Contributor

Susan Rutberg

Professor of Law at Golden Gate University in San Francisco

Susan Rutberg is Professor of Law at Golden Gate University in San Francisco where she directs the school’s clinical programs. Her courses include Criminal Litigation Clinic, Trial Advocacy and Wrongful Convictions.

A 1971 Cornell University graduate, Rutberg received her J.D. from Golden Gate University School of Law in 1975. While awaiting Bar results she volunteered with the People’s Law Office in Chicago, where she assisted in sifting through just-released FBI documents in conjunction with the civil rights law suit filed on behalf of the families of slain Black Panther Party members Fred Hampton and Mark Clark, and the survivors of the police raid that caused their deaths.

For several years, before beginning to teach fulltime, Rutberg represented indigent criminal defendants in public defense agencies, starting with the Bayview-Hunters Point Community Defender’s Office in San Francisco. In 1986, she served as co-counsel in the successful defense of attorney Stephen Bingham, who was charged with murder and conspiracy. The government alleged that, during an attorney-client visit in August 1971, Bingham smuggled a gun to a San Quentin prisoner, Black Panther Party leader, George Jackson. Mr. Jackson tried to escape and in the ensuing uprising three prison guards, two prisoners, and Mr. Jackson were killed. Bingham remained underground until 1985. He was acquitted of all charges in June, 1986.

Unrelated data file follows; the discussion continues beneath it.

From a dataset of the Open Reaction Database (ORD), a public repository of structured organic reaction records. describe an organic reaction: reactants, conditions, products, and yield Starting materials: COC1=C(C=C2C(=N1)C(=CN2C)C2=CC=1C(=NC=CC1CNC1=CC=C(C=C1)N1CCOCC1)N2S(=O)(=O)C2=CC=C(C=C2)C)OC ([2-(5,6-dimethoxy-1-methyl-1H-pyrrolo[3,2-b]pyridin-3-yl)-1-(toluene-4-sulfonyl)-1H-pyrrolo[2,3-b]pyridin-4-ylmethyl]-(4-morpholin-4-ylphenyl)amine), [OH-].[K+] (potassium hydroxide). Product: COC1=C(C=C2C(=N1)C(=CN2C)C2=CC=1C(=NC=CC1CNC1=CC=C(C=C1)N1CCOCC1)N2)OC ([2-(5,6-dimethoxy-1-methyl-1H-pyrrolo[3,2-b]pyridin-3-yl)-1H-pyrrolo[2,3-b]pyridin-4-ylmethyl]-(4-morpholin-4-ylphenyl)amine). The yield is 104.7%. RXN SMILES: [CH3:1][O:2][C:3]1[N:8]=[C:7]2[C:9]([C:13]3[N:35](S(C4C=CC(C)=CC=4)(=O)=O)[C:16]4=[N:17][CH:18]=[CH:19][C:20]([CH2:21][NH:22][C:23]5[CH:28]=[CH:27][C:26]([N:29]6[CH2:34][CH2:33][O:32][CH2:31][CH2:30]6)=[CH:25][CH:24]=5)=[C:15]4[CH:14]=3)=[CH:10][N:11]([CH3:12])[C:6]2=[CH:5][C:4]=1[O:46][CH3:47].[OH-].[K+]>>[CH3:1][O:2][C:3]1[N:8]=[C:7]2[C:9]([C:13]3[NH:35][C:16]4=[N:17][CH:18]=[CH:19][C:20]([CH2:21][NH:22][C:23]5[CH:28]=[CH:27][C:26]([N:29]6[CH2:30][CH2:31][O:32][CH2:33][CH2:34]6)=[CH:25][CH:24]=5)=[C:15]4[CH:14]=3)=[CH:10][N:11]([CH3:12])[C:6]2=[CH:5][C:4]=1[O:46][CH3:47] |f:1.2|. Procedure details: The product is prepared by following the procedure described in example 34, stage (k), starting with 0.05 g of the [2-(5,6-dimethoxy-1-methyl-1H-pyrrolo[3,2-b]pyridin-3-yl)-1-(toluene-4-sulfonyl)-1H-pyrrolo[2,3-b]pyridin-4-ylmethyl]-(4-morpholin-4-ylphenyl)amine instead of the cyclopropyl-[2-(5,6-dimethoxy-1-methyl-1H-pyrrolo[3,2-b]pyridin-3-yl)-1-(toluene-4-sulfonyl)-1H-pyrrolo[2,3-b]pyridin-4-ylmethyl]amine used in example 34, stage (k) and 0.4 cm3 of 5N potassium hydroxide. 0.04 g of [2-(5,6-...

Before coming to Golden Gate in 1991, Rutberg ran criminal defense clinics at the law schools of the University of San Francisco, Santa Clara University and the City University of New York (CUNY). In 2002 she spent six months in the Czech Republic, as a Fulbright scholar at the Charles University School of Law in Prague. From 2002 to 2006, Rutberg ran an Innocence Project at Golden Gate. With Attorney Janice Brickley and a team of students, Rutberg represented Peter J. Rose, winning his release from prison in late 2004 and his complete exoneration in 2005. Before new evidence resulting from DNA testing conclusively proved his innocence, Mr. Rose served nearly 10 years of a 27- year prison sentence for kidnap and rape of a child. Rutberg wrote an article about the case: Anatomy of a Miscarriage of Justice: The Wrongful Conviction of Peter J. Rose, 37 Golden Gate University Law Review 7 (2006).

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